LDD moth outbreaks could decline in Dufferin County this year: CVC 

April 7, 2022   ·   0 Comments

By Paula Brown, Local Journalism Initiative Reporter

As warmer spring weather arrives in Dufferin County, residents might find their trees home to a reappearing pest.

The Ontario Ministry of Northern Development, Mines, Natural Resources and Forestry (NDMNRF) is predicting an increase in population of the Lymantria dispar dispar (LDD) moth, also known as the spongy moth, across the province this year.

“That’s largely due to the fact that there are some areas on large swaths in sort of northern and eastern Ontario that are in year one or two of an outbreak,” said Bryana McLaughlin, coordinator of the invasive species and habitat structure programs for the Credit Valley Conservation Authority (CVC). “They’re expecting that those areas will expand for most of the CVC watershed and probably into Dufferin County.”

While a population increase is predicted for across the province, in Dufferin County the population could possibly be on a decline as areas enter year three to four of an outbreak of the tree pest.

“Now, that doesn’t necessarily mean that every single area is going to see a decrease, we’re noticing that the egg mass numbers are quite patchy, at least across the CVC watershed when we did our surveys at the end of 2021. There are some areas where the egg mass numbers were extremely light and select pockets where they were fairly high,” said McLaughlin.

The LDD moth, also known as the spongy moth, following a recent name change, is a naturalized invasive species that eats the leaves off of trees sometimes completely to defoliation. The insect species was brought to Canada as part of the silk trade and later escaped to the natural environment. Spikes in population of the moth occur around every seven to ten years, and it is during these spikes, which typically last between three to five years, that problem in declining tree health and mortality can happen.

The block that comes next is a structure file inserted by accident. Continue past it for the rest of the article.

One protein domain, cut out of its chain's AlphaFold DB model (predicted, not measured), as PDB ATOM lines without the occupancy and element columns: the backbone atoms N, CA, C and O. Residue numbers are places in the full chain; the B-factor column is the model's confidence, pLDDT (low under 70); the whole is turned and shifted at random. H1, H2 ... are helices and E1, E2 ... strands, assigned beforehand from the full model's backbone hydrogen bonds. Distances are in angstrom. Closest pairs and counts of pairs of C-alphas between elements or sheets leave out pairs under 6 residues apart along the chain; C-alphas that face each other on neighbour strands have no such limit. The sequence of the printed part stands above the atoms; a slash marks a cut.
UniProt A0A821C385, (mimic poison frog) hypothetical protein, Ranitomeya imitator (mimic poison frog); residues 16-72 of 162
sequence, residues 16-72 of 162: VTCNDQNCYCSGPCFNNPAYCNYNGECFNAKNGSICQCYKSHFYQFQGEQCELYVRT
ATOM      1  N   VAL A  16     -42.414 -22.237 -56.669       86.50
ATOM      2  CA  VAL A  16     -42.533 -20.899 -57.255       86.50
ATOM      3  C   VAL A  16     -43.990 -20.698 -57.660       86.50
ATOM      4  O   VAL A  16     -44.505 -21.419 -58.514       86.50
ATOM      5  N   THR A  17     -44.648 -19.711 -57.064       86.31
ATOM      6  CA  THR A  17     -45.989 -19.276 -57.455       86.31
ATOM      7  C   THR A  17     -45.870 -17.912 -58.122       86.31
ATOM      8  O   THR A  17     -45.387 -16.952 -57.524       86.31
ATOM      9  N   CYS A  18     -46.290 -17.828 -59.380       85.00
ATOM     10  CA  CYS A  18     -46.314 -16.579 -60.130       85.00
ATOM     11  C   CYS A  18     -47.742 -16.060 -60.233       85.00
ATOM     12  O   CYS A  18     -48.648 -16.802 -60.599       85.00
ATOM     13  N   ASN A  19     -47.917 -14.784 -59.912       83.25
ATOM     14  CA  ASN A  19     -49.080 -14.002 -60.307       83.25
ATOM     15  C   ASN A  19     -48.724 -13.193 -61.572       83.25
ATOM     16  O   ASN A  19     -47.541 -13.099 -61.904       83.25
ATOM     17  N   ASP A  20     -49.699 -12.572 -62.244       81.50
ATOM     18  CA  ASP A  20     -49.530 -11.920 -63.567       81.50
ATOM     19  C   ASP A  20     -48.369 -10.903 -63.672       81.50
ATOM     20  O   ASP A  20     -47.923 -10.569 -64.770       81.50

“In large forests, the impact kind of gets spread out over all the trees, but as you can imagine in urbanized areas or people’s backyards, or in parks, the stresses that the trees are experiencing are a lot higher with drought, compaction, salts, and heat stress,” said McLaughlin.

She added, “Another major stressor for several years in a row can cause a lot of tree death in these types of areas.”

McLaughlin noted that there are specific signs occurring to suggest the decline in LDD moth population in pocket areas of the CVC watershed, which includes the southern most part of Dufferin County. These signs include the presence of the virus and fungus that infects the moth, their eggs being preyed upon and natural predators.

Climate change and milder winters has played a contributing factor in LDD moth outbreaks, and despite what felt like a colder winter, McLaughlin said they expecting minimal decline in egg mass due to the cold.

“Although the weather did get cold, we didn’t see that sustained cold period such as -20 degrees Celsius for a couple of weeks in a row. The reason the cold kills LDD is because when it gets too cold the eggs freeze so if they’re below snow cover or on the side of a warm building those will still hatch being buffered a little from the temperature. We’re expecting that there probably will be some that were killed by the cold, but not all of them,” said McLaughlin.

As we enter early April, residents will be able to take early precautions to remove LDD moth egg masses before they hatch.

LDD moths prefers trees such as oaks, maples, willows and poplar, and also prefer warmer areas such as slopes, higher elevation, and areas with rolling or hilly terrain.

Tips for residents that find their trees home to the LDD moths include removing the egg masses by scraping them from areas such as trees, patio furniture, houses, and garages between the end of October to early April, and putting them in a container of soapy water for a couple days before disposing of.

McLaughlin added that people have used shock vacuums as an innovative way to remove the eggs from the tree quickly.

If you don’t remove the eggs before they hatch another way to remove the LDD moth is banding the trees with a folded length of burlap between May and July.

McLaughlin said the caterpillars of the LDD moth will seek shelter in the burlap and will make it easy to pick them off.

“Both methods, especially when you do them together, can be pretty effective in protecting individual trees,” said McLaughlin.

For those with larger property are forested areas it is recommended to focus on the edges of the forest.

“We’ve noticed significant differences when we’re doing our surveys that the edges of the forest are a lot harder hit than say the interior of the forest property,” said McLaughlin.

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